A new study by three sociologists examines how both sides in employment discrimination lawsuits feel about the process:
“We wanted to hear, from actual people involved in employment discrimination lawsuits, what litigation was like for them,” says Berrey, assistant professor of sociology at UB and a faculty affiliate of the American Bar Foundation (ABF). “There was one point that nearly everyone agreed on: that litigation is unfair.
“Beyond that, their experiences couldn’t have been more different. For plaintiffs, litigation is expensive and can bring real personal hardships. Many end up divorced, depressed, even bankrupt. Employers do not like litigation either, but they usually have the resources and expertise to keep these cases under control.”
The study, “Situated Justice: A Contextual Analysis of Fairness and Inequality in Employment Discrimination Litigation,” published in Law and Society Review, is based on a national random sample of employment civil rights cases and 100 interviews with plaintiffs, defendants, and lawyers who were involved in discrimination suits. Law and Society Review is considered the most-prestigious law and social science journal in the U.S…
“We have a fundamental problem with the legal system,” says Hoffman. “The primary way that the law deals with discrimination at work — litigation — is considered unfair by both parties, and winning in litigation requires considerable financial and legal resources.”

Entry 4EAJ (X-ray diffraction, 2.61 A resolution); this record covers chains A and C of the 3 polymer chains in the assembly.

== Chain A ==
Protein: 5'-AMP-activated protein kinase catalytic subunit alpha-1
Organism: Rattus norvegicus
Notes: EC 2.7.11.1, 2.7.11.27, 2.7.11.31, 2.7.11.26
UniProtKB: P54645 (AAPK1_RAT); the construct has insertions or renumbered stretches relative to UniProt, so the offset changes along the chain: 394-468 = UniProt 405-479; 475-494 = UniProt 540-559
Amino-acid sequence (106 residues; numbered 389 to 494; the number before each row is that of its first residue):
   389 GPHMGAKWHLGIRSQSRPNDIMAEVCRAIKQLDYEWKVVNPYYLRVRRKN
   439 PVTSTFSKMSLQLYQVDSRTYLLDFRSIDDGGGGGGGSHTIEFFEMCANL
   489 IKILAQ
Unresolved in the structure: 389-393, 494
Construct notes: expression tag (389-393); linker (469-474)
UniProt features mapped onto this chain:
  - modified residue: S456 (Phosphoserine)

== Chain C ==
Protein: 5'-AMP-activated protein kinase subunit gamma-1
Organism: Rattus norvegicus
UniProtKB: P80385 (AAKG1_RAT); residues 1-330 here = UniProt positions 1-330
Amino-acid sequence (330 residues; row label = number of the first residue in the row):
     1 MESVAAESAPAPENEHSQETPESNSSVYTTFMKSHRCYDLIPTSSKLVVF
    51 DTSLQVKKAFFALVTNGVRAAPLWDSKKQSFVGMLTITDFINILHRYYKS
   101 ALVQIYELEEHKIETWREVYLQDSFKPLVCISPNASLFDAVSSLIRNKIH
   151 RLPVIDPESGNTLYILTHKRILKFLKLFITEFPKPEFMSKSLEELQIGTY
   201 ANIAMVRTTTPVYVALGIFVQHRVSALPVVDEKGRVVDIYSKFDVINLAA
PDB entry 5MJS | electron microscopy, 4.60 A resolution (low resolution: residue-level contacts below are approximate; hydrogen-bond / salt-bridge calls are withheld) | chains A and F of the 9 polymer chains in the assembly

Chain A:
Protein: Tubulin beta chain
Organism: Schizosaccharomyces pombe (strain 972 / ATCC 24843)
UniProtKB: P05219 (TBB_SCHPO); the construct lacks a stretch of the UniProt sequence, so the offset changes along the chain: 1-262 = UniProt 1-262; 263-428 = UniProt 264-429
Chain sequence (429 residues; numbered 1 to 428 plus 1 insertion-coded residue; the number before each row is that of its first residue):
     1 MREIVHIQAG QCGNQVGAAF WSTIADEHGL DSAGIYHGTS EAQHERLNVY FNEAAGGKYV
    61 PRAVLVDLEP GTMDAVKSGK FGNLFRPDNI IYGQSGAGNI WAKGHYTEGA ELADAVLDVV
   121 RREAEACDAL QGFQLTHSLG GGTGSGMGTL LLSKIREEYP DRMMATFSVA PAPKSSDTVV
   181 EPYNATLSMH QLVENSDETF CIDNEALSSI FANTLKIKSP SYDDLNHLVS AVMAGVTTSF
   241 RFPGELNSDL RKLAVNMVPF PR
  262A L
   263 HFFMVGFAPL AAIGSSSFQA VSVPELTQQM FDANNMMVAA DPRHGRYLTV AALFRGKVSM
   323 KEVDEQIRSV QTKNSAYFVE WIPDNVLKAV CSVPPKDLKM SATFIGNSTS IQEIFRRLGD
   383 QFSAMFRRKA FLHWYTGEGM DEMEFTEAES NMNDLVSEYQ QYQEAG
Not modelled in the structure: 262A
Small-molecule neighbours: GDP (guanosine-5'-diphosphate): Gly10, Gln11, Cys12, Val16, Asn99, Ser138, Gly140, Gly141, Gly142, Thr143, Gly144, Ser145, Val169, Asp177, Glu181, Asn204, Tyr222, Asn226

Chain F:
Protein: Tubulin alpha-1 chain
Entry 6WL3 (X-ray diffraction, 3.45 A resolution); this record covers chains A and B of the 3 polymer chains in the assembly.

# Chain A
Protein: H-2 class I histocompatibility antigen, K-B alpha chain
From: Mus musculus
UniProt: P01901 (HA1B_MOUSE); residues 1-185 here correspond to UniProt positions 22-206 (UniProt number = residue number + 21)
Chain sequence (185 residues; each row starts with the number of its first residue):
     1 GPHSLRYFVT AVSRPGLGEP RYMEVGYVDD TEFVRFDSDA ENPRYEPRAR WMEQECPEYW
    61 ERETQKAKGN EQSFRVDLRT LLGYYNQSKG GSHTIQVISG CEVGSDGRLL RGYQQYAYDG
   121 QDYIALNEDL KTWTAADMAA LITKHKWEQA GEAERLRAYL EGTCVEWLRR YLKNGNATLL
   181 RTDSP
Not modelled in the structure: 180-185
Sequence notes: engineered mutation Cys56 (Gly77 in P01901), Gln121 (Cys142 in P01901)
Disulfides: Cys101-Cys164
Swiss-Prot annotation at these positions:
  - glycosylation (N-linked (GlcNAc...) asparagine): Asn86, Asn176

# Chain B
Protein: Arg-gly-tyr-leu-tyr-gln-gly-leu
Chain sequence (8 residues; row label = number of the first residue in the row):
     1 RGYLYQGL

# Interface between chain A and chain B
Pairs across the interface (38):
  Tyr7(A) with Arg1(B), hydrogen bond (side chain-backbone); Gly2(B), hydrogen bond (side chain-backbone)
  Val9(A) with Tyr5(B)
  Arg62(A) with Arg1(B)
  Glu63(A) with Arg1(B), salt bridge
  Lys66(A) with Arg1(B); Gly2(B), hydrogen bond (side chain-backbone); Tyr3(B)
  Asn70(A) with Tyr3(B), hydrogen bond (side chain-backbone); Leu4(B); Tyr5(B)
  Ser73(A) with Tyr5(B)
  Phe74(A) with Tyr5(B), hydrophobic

How legitimate is a process if both sides perceive it to be unfair? Of course, the rulings are enforceable so that helps make it legitimate…
I’ve wondered about this a few times recently: how often are court cases “won” or “lost” because of available financial resources? Certain parties would be able to withstand a long trial so does this suggest that the real “burden of proof” is sometimes less about evidence or a strong case and more about outlasting the other side? This also reminds me of something I read recently that suggested most criminal cases in the US tend to be plea bargained because the government(s) could not afford all of the full trials. I understand the interest in limiting “frivolous” lawsuits but at the same time, does the need to have some wealth to wage these lawsuits limit the ability of discriminated employees to win their case in court?